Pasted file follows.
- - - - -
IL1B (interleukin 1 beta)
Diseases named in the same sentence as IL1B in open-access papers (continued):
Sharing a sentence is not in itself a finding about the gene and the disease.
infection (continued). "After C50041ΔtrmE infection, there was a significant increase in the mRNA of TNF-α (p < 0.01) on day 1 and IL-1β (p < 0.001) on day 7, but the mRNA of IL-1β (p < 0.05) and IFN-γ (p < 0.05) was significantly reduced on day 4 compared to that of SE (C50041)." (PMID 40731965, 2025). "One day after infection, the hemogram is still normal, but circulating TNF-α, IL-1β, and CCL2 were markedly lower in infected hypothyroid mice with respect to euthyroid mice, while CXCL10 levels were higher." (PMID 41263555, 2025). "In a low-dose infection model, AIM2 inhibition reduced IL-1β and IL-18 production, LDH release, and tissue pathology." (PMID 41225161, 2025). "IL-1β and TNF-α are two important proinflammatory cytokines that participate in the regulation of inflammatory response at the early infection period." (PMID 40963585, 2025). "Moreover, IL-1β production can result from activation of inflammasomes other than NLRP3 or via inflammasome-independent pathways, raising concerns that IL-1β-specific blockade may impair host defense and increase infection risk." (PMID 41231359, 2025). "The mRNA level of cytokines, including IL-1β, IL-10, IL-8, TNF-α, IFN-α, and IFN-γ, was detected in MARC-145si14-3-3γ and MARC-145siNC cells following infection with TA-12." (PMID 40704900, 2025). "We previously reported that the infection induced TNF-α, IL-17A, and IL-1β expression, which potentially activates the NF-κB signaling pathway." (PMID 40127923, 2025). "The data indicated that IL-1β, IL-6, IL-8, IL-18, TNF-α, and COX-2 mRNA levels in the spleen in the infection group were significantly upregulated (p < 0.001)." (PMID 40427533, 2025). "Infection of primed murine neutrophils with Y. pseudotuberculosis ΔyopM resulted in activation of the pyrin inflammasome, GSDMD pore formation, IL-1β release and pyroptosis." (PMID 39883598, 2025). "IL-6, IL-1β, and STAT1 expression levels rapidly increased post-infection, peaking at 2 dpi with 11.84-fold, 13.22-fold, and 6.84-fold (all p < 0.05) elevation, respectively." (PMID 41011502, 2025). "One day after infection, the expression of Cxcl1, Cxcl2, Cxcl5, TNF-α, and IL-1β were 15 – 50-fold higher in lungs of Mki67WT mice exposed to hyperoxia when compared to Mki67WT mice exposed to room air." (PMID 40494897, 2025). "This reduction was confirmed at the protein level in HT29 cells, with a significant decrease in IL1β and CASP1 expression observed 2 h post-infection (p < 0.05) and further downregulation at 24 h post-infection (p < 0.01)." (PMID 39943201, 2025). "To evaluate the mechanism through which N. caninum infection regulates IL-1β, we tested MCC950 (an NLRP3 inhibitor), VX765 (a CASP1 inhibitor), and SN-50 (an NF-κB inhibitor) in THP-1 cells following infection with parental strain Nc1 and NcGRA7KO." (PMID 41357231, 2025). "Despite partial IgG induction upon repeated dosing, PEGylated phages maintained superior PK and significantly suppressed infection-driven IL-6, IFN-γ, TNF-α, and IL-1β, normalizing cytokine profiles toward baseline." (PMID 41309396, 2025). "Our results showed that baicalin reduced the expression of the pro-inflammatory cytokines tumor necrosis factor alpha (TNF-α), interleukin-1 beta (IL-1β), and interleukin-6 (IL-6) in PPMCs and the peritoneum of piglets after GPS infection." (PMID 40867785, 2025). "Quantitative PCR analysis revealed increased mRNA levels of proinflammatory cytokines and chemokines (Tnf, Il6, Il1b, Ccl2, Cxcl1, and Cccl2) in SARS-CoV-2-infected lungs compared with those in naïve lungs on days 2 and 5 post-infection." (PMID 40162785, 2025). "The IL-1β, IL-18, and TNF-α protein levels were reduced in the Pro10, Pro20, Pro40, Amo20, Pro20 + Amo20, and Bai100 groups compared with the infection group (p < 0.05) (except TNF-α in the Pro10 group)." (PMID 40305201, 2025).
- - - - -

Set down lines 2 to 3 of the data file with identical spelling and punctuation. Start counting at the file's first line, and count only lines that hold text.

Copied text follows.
Diseases named in the same sentence as IL1B in open-access papers (continued):
Sharing a sentence is not in itself a finding about the gene and the disease.